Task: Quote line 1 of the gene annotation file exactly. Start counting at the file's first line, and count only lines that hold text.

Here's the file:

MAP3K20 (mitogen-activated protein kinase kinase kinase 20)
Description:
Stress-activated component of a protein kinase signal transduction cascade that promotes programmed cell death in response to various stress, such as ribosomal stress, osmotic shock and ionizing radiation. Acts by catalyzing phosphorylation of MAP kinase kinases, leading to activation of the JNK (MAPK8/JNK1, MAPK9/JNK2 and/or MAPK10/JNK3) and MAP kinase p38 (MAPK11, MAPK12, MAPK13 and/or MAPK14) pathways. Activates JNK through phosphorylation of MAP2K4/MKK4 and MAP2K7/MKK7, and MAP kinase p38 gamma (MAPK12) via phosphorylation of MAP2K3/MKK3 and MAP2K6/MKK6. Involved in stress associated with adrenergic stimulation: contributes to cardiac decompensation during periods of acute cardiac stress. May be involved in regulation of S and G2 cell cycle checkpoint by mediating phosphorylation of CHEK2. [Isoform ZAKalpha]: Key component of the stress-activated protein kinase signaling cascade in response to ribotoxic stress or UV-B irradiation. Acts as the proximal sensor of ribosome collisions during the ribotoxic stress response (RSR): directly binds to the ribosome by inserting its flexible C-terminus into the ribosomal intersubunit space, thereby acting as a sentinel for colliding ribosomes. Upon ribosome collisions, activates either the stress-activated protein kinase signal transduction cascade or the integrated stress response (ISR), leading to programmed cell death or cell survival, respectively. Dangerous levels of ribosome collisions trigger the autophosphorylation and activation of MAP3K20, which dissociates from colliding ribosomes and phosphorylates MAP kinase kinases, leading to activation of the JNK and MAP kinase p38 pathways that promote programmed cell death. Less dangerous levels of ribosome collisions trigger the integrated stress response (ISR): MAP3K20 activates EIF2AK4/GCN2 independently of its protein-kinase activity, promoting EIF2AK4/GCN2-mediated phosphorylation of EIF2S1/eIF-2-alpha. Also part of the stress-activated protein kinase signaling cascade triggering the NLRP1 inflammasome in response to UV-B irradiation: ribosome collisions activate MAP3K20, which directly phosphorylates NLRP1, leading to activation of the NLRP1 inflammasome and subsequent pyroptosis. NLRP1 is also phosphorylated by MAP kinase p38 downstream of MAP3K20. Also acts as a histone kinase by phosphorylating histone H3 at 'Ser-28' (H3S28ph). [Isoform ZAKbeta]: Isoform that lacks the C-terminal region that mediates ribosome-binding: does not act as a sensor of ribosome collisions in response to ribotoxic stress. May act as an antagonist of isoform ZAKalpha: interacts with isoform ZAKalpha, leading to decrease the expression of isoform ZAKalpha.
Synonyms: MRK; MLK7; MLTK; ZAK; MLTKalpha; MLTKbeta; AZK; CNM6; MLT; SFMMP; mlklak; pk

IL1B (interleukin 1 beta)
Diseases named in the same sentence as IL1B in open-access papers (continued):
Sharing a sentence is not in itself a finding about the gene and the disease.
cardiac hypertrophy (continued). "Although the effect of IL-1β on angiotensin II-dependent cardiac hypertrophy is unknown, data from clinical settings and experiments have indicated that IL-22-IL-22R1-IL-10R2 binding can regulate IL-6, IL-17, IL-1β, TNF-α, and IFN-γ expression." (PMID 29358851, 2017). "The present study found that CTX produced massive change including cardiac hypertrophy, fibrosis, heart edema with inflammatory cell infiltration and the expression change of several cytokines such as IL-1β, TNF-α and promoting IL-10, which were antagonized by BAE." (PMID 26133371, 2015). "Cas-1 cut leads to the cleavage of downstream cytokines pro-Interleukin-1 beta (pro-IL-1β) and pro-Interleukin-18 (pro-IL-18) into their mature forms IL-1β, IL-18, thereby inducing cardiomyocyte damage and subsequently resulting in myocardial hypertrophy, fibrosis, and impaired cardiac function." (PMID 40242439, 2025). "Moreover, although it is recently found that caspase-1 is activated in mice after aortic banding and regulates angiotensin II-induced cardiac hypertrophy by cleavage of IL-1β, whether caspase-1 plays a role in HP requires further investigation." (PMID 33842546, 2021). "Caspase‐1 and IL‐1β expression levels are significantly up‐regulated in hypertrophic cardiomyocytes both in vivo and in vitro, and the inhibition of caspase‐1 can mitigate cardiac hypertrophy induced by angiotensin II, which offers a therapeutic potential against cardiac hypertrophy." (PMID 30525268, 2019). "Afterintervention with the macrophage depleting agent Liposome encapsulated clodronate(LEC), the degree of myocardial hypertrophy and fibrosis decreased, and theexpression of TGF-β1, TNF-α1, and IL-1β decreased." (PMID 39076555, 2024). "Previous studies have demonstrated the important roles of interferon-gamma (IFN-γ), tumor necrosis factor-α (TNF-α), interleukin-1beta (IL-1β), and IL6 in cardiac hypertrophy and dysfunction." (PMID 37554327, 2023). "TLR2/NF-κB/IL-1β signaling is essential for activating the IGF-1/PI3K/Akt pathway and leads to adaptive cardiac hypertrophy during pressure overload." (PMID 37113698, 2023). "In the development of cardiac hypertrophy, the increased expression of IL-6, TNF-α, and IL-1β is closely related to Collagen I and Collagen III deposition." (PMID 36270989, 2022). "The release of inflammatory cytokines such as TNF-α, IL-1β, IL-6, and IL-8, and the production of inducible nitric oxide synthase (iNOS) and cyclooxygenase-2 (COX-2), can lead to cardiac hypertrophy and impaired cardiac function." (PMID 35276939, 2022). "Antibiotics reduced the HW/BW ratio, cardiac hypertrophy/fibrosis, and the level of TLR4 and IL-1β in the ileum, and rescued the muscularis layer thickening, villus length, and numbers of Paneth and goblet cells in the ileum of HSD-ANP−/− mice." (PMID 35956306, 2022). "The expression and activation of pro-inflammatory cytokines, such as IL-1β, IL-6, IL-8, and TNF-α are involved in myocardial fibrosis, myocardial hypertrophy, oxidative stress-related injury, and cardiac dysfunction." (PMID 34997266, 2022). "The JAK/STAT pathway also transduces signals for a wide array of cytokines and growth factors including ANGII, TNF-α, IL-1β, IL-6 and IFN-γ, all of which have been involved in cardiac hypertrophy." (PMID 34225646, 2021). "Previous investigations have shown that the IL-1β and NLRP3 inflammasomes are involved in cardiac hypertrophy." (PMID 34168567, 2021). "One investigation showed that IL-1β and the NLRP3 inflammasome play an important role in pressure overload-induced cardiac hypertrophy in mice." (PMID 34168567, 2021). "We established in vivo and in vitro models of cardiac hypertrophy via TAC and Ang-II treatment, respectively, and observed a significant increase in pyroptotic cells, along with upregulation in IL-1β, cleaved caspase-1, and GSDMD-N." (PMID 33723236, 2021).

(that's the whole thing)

MAP3K20 (mitogen-activated protein kinase kinase kinase 20)